Monday, September 7, 2009

Guest Post by Adrienne Carlson

My Secrets to Good Writing

Some of us are born rich; some strive hard to achieve affluence; others stumble on wealth through sheer luck; and yet others struggle all their lives looking for prosperity and financial comfort without really being able to go past the boundaries of this elite status. The art of writing is similar – you are either born with the ability to weave magic with words or you aspire to learn the craft. The latter is not as easy as it sounds.

Just so I’m not mistaken, I’m not talking about writing in good English using perfect grammar and punctuation – anyone with determination and dedication can learn how to do that. What I’m referring to is the art of telling a story, one that has a compulsive beginning, a solid middle and a comprehensive ending, using words with a mastery that has to flow in one sweep from your mind to your fingers to your screen.
Some people choose writing as a way to earn a living, but in my experience, it’s those who stumble on it by chance who actually taste great success at this career. The dormant bug stays inside them, and when necessity or boredom forces it to make a reluctant or reticent appearance, the applause is tumultuous because the butterfly from the chrysalis is beautiful beyond words.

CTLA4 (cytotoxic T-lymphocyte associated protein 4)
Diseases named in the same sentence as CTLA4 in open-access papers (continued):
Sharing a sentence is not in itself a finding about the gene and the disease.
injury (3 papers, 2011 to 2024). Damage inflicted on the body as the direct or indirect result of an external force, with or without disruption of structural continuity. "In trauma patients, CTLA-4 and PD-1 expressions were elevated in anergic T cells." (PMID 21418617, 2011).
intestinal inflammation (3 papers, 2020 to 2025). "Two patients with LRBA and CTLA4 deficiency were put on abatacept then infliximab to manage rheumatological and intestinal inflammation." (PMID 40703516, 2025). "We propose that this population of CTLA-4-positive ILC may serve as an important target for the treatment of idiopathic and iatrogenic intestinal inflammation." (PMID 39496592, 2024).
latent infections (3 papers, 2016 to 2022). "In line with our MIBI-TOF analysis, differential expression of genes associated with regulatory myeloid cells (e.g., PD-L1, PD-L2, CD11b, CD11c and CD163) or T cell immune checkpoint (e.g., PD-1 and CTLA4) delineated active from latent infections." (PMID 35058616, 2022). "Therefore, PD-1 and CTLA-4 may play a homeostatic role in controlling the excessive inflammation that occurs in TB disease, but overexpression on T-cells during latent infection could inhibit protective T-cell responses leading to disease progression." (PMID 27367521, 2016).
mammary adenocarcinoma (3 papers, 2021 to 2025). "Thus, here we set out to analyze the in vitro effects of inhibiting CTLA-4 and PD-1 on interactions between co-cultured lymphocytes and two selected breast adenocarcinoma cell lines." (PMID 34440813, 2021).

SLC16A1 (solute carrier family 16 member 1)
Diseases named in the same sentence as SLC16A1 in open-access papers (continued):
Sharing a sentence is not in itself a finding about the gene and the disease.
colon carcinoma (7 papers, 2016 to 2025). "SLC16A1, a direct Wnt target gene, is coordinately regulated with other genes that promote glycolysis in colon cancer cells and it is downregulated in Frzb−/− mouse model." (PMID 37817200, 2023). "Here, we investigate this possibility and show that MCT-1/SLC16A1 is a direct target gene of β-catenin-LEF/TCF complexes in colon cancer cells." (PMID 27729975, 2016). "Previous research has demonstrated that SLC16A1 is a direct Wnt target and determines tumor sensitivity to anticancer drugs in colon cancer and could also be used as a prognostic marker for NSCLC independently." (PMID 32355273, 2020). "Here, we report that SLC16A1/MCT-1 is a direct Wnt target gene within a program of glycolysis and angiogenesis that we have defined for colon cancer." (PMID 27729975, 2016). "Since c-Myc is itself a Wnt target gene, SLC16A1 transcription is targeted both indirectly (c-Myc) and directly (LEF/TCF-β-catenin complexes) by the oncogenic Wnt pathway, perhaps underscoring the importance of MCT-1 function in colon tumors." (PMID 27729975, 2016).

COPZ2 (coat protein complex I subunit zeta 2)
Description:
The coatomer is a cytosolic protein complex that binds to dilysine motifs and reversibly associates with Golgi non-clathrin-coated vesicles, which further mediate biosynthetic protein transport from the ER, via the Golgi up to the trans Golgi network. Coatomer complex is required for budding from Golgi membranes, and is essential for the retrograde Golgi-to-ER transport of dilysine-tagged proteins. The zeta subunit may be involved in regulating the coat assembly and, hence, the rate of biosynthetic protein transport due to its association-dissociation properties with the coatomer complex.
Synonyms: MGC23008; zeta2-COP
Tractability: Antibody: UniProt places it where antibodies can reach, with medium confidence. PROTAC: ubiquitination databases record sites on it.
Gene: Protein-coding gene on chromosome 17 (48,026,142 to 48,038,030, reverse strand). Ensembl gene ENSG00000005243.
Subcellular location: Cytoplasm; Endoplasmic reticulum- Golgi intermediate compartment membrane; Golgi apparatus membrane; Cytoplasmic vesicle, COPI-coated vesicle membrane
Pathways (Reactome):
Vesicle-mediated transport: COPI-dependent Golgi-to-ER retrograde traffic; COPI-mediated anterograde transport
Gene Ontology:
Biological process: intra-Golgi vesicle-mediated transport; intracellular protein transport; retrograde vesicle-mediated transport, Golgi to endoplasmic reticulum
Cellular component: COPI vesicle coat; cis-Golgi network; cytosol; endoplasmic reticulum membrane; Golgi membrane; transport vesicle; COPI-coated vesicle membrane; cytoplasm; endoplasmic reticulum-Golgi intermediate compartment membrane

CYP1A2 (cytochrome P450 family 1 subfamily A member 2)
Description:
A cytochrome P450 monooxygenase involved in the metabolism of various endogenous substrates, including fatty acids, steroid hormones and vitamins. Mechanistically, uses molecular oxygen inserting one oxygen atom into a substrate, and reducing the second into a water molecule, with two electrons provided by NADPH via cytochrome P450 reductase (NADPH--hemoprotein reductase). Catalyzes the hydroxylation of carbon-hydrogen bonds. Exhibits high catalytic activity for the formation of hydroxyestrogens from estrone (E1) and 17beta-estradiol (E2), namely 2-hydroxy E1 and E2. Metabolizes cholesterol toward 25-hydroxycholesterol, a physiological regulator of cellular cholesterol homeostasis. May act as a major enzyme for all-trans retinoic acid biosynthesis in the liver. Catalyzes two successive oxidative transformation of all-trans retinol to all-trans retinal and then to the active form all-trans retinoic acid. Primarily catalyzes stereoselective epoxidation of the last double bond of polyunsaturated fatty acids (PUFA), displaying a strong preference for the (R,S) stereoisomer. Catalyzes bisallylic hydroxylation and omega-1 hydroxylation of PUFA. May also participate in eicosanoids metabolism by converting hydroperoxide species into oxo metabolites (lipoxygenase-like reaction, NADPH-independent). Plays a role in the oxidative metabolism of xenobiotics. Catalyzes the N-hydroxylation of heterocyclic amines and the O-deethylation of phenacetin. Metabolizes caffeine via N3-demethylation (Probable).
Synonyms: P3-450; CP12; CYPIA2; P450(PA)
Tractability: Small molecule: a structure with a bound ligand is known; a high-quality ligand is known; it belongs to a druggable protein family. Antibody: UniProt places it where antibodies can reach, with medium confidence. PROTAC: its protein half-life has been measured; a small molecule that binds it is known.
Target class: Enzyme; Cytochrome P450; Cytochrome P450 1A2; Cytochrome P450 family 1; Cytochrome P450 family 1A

So how do you know if this talent is hidden within you? Only by trying! Choose a topic and give your mind free rein, or better still, the topic comes unbidden to your mind and begs to be explained further in the form of words. If thoughts tumble into your mind with a speed that makes them all tangled up, if your fingers itch to give concrete form to these ideas using words, and if you can heave a satisfied sigh of relief on reading the finished product, you know you have it in you to be a good writer.

Of course, you may have to hone your skills by reading more, analyzing your own work, comparing it with that of others, and keeping your ideas fresh and new. You may also suffer from the occasional writer’s block, but that is no cause for concern, because writer’s block is not that you cannot write at all; it only means that you know your creativity is being stifled by extraneous factors and circumstances. It may also happen when you know in your heart that your writing is not up to par and that you need to continue revising.

Writing is an art that must be viewed in depth in order to appreciate it – just a cursory glance or two is not enough. It also takes a person with a flair for the written word to appreciate you, and one man’s meat is always another’s poison. So don’t be disheartened if you receive more brickbats than bouquets – write for yourself, because you want to do so and not because others demand it; only then is the art of writing truly sustained.

By-line: This guest article was written by Adrienne Carlson, who regularly writes on the topic of christian colleges online: Adrienne welcomes your comments and questions at her email address: